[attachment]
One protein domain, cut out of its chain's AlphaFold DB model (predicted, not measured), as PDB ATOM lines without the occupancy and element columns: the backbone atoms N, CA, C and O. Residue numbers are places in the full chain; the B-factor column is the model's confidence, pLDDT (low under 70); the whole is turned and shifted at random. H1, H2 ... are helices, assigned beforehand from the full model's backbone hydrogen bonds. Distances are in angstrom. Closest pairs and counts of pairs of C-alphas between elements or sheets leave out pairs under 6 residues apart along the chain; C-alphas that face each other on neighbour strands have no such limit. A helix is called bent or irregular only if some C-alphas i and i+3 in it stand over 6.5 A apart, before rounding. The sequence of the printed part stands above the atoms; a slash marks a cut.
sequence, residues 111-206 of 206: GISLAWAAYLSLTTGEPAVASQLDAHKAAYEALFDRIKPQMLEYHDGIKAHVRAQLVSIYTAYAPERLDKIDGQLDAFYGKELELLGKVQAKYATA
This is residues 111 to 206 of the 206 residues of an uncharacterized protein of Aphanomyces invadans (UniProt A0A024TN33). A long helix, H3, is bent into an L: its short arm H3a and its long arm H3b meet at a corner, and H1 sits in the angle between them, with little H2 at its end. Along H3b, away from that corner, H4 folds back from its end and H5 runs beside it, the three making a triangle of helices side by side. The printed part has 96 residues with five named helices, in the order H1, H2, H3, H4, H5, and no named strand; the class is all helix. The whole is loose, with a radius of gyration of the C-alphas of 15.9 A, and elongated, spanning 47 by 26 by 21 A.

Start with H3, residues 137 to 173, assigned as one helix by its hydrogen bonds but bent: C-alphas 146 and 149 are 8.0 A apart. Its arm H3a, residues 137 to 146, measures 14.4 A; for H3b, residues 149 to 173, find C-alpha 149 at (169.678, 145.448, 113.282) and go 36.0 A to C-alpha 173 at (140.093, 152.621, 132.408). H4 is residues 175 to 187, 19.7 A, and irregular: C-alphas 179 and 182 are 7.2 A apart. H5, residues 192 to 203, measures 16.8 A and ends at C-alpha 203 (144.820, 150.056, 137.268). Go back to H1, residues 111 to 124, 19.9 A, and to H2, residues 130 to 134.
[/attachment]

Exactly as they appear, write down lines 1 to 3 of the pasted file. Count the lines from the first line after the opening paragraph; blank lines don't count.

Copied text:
sequence, residues 111-206 of 206: GISLAWAAYLSLTTGEPAVASQLDAHKAAYEALFDRIKPQMLEYHDGIKAHVRAQLVSIYTAYAPERLDKIDGQLDAFYGKELELLGKVQAKYATA
This is residues 111 to 206 of the 206 residues of an uncharacterized protein of Aphanomyces invadans (UniProt A0A024TN33). A long helix, H3, is bent into an L: its short arm H3a and its long arm H3b meet at a corner, and H1 sits in the angle between them, with little H2 at its end. Along H3b, away from that corner, H4 folds back from its end and H5 runs beside it, the three making a triangle of helices side by side. The printed part has 96 residues with five named helices, in the order H1, H2, H3, H4, H5, and no named strand; the class is all helix. The whole is loose, with a radius of gyration of the C-alphas of 15.9 A, and elongated, spanning 47 by 26 by 21 A.

Start with H3, residues 137 to 173, assigned as one helix by its hydrogen bonds but bent: C-alphas 146 and 149 are 8.0 A apart. Its arm H3a, residues 137 to 146, measures 14.4 A; for H3b, residues 149 to 173, find C-alpha 149 at (169.678, 145.448, 113.282) and go 36.0 A to C-alpha 173 at (140.093, 152.621, 132.408). H4 is residues 175 to 187, 19.7 A, and irregular: C-alphas 179 and 182 are 7.2 A apart. H5, residues 192 to 203, measures 16.8 A and ends at C-alpha 203 (144.820, 150.056, 137.268). Go back to H1, residues 111 to 124, 19.9 A, and to H2, residues 130 to 134.